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  • The other day we watched a video about a man here in town, whom I also perceive as with no vanity. A man - in his different way - like Malala. He is in his early seventies, his name is Sergio Castro.

    Sergio grew up in an orphanage in the state of Chihuahua. He became a civil engineer and veterinarian and came forty some years ago to Chiapas. Realizing the poverty of the Mayan communities he started to bring drinking water to many villages, all with his own money and private funding. He then built 37 schools in places where there was no school. He runs a small museum of traditional Indian dress in town and gives museum tours to tourists. With their donations he does his work.

    The best part of his work though is that he cures wounds, especially wounds from burning. Many people here still cook over an open fire and there are many accidents, especially drunk people and people, who suffer from epileptical attacks often burn badly or even to death in their own kitchen fire.

    Sergio cures these wounds very often. He also has a wonderful healing hand with people, whose limbs are threatened to be amputated because of Diabetes. Diabetes has become an epidemic in Mexico. Doctors do not have the time and ptience to clean and cure these kind of very bad wounds, but Sergio dedicates the bigger part of his days to this. If people cannot come to his house he drives out. He drives for hours over dirt roads and over potholes. sometimes every other day for weeks and months and by doing so has saved many limbs and lives.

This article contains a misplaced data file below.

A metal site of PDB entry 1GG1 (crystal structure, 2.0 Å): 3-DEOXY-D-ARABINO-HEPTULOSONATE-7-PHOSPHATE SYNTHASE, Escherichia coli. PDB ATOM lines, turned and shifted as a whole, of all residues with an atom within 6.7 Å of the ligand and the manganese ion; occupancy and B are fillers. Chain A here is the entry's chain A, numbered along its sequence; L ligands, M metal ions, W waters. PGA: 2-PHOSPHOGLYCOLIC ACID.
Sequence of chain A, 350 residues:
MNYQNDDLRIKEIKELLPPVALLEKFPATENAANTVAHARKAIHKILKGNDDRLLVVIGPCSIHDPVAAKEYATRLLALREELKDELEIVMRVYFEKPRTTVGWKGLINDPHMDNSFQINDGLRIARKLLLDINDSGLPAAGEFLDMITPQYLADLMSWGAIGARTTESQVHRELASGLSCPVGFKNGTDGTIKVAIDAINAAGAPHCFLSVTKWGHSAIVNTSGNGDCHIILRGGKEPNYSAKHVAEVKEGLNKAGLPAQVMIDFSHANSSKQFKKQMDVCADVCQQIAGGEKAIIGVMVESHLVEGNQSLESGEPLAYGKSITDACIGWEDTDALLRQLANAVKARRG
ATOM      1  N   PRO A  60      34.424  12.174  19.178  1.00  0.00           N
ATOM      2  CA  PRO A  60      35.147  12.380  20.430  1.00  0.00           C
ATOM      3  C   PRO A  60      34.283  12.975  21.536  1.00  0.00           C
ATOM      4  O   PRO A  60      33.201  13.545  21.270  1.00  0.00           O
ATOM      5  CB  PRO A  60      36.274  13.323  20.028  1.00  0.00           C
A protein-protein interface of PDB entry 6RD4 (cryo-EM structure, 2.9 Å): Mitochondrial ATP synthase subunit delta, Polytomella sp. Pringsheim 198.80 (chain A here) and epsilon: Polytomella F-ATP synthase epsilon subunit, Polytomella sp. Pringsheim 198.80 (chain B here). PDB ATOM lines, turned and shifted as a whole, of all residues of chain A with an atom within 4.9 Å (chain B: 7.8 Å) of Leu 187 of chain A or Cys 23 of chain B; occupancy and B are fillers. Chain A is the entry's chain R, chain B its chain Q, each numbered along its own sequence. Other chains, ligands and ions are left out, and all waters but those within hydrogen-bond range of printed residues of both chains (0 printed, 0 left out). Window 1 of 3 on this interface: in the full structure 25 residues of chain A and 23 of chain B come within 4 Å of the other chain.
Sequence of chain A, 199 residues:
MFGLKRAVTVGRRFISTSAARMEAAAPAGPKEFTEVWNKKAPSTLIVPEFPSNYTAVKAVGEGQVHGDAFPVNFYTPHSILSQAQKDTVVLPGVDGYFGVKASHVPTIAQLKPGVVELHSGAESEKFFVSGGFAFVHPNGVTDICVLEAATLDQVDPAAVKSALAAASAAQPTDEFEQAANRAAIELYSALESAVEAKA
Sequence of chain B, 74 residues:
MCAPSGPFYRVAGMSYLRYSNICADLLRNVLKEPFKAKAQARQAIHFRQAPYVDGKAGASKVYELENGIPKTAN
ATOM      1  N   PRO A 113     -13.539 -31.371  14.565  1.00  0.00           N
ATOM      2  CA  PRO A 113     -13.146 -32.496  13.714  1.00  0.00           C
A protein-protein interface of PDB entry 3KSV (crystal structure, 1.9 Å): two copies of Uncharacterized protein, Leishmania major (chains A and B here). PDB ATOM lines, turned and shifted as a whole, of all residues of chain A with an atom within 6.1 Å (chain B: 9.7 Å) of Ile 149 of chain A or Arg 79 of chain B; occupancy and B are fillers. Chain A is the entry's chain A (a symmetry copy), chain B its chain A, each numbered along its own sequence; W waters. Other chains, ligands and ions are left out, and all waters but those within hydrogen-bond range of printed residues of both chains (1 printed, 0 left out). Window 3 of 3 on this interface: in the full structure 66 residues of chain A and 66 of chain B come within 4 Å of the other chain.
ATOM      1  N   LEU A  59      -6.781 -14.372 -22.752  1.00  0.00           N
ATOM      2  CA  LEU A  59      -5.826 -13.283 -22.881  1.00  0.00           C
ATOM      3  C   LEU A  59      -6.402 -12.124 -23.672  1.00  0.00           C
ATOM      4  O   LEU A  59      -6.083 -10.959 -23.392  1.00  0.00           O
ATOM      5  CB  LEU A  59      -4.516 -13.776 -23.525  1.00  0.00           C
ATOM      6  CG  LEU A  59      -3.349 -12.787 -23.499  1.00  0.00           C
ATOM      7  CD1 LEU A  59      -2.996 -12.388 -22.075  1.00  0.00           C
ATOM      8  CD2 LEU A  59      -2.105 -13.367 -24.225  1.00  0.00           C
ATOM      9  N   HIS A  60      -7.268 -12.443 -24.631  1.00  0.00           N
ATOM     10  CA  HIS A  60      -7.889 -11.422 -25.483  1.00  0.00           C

I invited all my friends and aquaintances towatch the video, I wanted this to be a fundraiser, I wanted to help him to widen and perpetuate his work. But Sergio is a shy man, he hardly said a few words. I was disappointed - again my wish to be important, to make a difference, my ego, I guess.

    People present said many great words about his work, but nobody left a donation except of myself.

    I asked Sergio, " Why don´t you speak a bit more, try to form a civil association, get more money?"

    "I just do what I do," he answered me, " My sons are not interested, they are busy in their careers. I cannot pay salaries and nobody wants to be a volunteer without at least a political or religious agenda. I do not have an agenda. I do what my heart wants me to do. If I sure a wound and the patient pays me with some tamales, a bunch of eggs or a pack of tortillas, that makes me happy. That is enough. When I die this is done and maybe enough. Maybe I inspire someone else to continue with the work, maybe not, it just is not in my hands anymore."


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    Photography by Kiki (This is the wife of the chief of a small group of Khoi San Bushemen on the border between Namibia and Botswana. I had read much about them before ever visiting. These people seem to be the most humble, sharing, egoless people I have met in all mylife - and do you know what? Even though they also are among the poorest, they also were the happiest people I have ever met!)
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